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Archive for April, 2009

Mary’s Bluegrass Pie

dscf76471I haven’t slept well for the past several nights for two reasons. First, my 84-year-old aunt Mary, and the author of this recipe, is in the hospital. She is pretty sick with a bout of pneumonia and could potentially be in the hospital during what was always one of her favorite days to celebrate, The Kentucky Derby. It’s sad to see someone I care about weaken and grow sick, especially someone who gave of herself tirelessly for her family and in her work as an RN. Let’s hope she recovers and can return home.

I also haven’t slept because in my previous post I told you I was going to bake some pies to take to a Derby party and then I carelessly left you hanging – no recipe for the pies. So, in Mary’s honor, and in order that you have a recipe for pie, I give you this family recipe for “Mary’s Bluegrass Pie”. (I could get into a legal battle if I called this by it’s real name.) My sister in Baltimore swears by this recipe when she hosts her Derby parties.

If you want to get a little more fussy you can make small tartlets (or as Mary would say – piettes.) Press a small ball of unbaked pie dough into the cups of mini-muffin pans to form a crust. Then spoon a small amount of the filling into the mini-crusts. By that method the yield is about 48 piettes. Or you can make two 9-inch pies as described below.

Makes two 9-inch pies 

Two 9-inch pie crusts, unbaked
1 stick butter, melted and cooled
1/4 cup brown sugar
1/2 cup granulated sugar
2 tablespoons flour
3 large eggs, lightly beaten
1/2 cup light corn syrup
pinch of salt
1/4 cup Kentucky bourbon
1 cup chopped walnuts or pecans
1 cup chocolate morsels (gotta love the old recipes and their wording. This means chocolate chips)

Preheat oven to 350 degrees F. Line two 9-inch pie pans with the prepared pie dough. Mix all remaining ingredients in a large bowl, stirring to blend well. Be sure your butter is sufficiently cooled so it doesn’t melt the chocolate morsels. Pour into the crusts. Bake for 40 to 45 minutes until the pies are set in the middle and the crust is golden brown. (The smaller piettes bake for about 20 minutes.)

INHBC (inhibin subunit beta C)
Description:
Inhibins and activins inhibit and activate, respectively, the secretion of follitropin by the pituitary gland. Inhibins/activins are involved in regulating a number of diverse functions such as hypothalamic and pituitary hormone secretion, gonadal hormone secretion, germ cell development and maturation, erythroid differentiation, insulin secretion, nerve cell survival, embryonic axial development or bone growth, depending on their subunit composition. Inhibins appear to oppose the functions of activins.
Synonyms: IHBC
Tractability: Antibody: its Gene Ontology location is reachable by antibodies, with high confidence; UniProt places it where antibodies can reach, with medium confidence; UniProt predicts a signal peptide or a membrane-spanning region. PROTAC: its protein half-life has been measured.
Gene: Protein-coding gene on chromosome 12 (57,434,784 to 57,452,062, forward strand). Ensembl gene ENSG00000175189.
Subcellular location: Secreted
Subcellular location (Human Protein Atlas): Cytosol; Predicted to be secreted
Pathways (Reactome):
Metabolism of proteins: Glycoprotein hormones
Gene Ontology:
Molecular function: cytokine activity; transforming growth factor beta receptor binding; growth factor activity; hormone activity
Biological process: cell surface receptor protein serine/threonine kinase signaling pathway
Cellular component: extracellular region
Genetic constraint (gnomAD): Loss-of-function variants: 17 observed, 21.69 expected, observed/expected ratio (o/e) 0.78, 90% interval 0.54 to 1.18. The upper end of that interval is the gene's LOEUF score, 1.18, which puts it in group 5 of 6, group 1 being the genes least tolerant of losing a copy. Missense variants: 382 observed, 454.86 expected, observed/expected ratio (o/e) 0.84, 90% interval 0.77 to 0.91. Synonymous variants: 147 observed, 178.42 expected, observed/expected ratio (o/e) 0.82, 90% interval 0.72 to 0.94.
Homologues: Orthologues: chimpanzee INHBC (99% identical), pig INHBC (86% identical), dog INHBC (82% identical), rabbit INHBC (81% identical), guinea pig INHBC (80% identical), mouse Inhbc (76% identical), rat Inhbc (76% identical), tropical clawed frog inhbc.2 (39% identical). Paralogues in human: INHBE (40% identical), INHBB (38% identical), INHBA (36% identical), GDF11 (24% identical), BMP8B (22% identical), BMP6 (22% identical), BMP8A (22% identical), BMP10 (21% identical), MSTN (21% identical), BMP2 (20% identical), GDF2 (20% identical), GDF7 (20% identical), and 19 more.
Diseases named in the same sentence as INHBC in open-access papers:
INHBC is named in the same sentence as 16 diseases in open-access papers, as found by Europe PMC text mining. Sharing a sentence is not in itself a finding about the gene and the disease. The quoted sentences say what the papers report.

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Kentucky Derby Recipes

mint-julepIf you don’t live in Kentucky you may wonder why I’m even writing this post. The second Saturday in May is the equivalent of a Kentucky state holiday. It’s the day when the greatest 2 minutes in sports takes place at Churchill Downs in Louisville, KY. It’s also the reason for weeks of events leading up to the big race. We’re going to a Derby party and I’m going to bake some pies. I can’t call them by their real, trademarked name, but let’s just call them “Run For The Roses” Pies. (note: or Mary’s Bluegrass Pies – see above.)

At post time  on Saturday, May 2nd- 6:04 p.m. EST – tune in and watch the Kentucky Derby on your big screen.  All around Kentucky parties celebrate this grand race. Women wear fancy hats with abandon. Mint Juleps are mixed with a flourish.  Here are a few recipes you might like to try on this grand day:

Oven Baked Chex Mix (this isn’t traditional for a Kentucky Derby party, but a bowl of this on bar would sure be good!)

Kentucky Burgoo

Kentucky-style Slow-Cooker Pork Barbecue

One Pan Blondies (I suggest substituting Kentucky Bourbon whisky for the vanilla extract if you have Bourbon on hand. If you don’t have any Kentucky Bourbon on hand, go buy some and make a Mint Julep too.)

One Pan Brownies (These are pretty darn good. Make a stunning platter of bar cookies by baking both the blondies AND  the brownies. After cooling and cutting the bars, combine them on a large platter or tray.)

Mary’s Bluegrass Pies (or make piettes!)

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Monday – Spaghetti with Quick White Clam Sauce, Lemon Broccoli

Tuesday – Baked Cod with Tomatoes and Lemon, Collard Greens, Macaroni and Cheese

Wednesday – Grilled Chicken Tenders, Mixed Greens with Tomatoes and Poppy Seed Dressing, Green Beans

Thursday – Sloppy Joes, Spicy Cream of Carrot Soup

Friday – Dinner out and about

Saturday – Grilled Salmon, Asparagus, Bread

Sunday – Brats, Potato Salad, Sauerkraut (at the request of the best male cook I know. Oh my.), Strawberries

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The best male cook I know is, bar none, the finest barbecue chef in Kentucky. (I know these are probably fightin’ words, but I stand by what I say.) Give him a few slabs of ribs, a beef brisket, or a pork shoulder, and in about 12 smoky, albeit labor-intensive hours, we’re eating fall-off-the-bone-tender barbecued meat. The secret is his patience and willingness to coax the meat into a moist, succulent state. I love him for this skill and have his late father Henry to thank for the many smoker-side cooking lessons. I’ve said it many times, and I’ll say it again, any lesson in a life skill, such as barbecuing (or how to iron a shirt), is a gift that keeps on giving.